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Campus telemedicine – students on smartphones

Campus Telemedicine or No Medicine?

College students—famous for their late-night cram sessions and 2 a.m. pizzas—have never been the model of perfect health, but with campuses starting to embrace telemedicine, this could soon change. Today’s students, Generation Z, are the least likely generation to visit a primary care doctor; only 55 percent even have a designated primary care physician, and 1.7 million college students are uninsured. To entice students to seek care more readily when it’s needed, telemedicine start-up 98point6 is partnering with Ohio Wesleyan University to offer students free campus telemedicine services. Read more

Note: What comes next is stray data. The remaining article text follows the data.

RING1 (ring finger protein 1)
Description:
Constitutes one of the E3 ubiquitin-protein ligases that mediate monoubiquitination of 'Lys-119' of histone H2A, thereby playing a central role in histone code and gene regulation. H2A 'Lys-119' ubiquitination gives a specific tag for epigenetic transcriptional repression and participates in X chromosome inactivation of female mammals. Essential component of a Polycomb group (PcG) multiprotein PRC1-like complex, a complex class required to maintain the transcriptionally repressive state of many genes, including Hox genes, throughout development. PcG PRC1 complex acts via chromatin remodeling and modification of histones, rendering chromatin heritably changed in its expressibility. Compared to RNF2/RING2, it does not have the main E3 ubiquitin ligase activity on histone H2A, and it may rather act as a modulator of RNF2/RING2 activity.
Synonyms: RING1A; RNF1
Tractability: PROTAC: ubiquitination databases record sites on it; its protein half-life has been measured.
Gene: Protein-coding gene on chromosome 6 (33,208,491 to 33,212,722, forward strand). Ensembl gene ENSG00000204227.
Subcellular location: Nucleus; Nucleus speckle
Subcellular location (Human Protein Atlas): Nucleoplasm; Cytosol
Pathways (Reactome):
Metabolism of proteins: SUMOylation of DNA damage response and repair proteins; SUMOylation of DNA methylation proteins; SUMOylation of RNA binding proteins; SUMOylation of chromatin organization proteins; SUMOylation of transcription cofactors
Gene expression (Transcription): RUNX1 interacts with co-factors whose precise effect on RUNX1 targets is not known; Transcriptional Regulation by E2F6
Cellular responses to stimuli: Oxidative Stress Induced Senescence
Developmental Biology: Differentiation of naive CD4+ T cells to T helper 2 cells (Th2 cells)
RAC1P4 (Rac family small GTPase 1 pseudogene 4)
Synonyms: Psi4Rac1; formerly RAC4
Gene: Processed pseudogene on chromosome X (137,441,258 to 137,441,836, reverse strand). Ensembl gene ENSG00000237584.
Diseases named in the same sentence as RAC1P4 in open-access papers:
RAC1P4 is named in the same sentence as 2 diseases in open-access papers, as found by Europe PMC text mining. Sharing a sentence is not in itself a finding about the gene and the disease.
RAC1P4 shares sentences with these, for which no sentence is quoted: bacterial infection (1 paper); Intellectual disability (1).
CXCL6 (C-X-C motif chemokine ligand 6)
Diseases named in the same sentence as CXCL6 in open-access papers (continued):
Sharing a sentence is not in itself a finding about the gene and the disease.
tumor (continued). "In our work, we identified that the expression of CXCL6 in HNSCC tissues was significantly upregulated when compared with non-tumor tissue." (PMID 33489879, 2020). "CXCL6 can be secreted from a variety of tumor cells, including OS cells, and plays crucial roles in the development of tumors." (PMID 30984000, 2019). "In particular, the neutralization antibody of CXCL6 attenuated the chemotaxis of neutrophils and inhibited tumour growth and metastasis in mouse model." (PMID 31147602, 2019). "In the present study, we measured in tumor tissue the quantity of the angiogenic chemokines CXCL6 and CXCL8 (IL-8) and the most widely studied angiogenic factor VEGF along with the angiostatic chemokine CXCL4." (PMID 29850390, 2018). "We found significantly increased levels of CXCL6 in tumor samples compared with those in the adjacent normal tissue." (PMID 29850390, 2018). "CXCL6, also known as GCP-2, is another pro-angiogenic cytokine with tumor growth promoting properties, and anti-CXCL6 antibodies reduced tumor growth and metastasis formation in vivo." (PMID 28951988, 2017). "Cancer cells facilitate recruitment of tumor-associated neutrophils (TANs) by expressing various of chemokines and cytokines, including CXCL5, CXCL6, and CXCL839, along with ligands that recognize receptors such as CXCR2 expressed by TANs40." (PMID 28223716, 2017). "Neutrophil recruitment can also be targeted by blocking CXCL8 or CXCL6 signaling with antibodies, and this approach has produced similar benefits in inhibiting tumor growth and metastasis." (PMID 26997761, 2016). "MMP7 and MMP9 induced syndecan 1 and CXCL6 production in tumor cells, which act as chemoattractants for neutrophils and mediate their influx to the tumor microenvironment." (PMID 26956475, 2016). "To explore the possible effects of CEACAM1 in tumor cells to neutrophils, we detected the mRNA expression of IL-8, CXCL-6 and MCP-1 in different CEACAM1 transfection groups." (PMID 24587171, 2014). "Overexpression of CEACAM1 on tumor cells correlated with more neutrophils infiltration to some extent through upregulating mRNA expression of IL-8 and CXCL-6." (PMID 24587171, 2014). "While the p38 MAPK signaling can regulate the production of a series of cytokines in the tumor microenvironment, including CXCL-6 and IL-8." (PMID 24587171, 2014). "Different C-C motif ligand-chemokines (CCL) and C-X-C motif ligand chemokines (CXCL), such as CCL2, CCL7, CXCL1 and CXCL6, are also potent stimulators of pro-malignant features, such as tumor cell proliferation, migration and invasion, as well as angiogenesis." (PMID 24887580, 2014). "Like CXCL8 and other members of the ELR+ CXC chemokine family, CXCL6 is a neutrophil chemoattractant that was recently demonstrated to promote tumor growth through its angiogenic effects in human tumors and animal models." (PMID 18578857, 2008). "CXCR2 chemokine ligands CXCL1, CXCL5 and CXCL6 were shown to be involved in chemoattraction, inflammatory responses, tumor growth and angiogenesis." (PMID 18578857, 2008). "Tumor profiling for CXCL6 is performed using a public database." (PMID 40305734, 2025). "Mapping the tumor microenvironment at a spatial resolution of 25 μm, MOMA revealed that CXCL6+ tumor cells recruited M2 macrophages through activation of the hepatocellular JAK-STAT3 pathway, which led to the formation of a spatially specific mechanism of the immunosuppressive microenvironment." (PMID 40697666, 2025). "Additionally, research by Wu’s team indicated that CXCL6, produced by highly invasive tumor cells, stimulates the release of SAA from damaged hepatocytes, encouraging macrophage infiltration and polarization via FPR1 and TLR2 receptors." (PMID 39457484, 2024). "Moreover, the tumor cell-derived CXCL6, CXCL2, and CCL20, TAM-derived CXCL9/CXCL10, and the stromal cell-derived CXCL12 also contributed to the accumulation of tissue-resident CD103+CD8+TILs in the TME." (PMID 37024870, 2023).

3-direction Street Signs for telemedicine benefits for employees

Navigating Telemedicine Benefits for Employees, Part 2

Last week, after observing that the vast majority of large employers either offer or plan to offer telemedicine benefits for employees, we considered the logistics of how a company might choose to launch such a program. Three methods present viable options: adding telemedicine as a new feature of a group health plan, incorporating telemedicine as part of an Employee Assistance Program (EAP), or creating a stand-alone telemedicine benefit. In all three cases, compliance with legal and regulatory requirements is non-negotiable; who bears the brunt of the responsibility depends on the strategy selected. In last week’s blog post, we explored the pros and cons of appending telemedicine benefits to a group health plan. Today, we’ll consider the other two approaches. Read more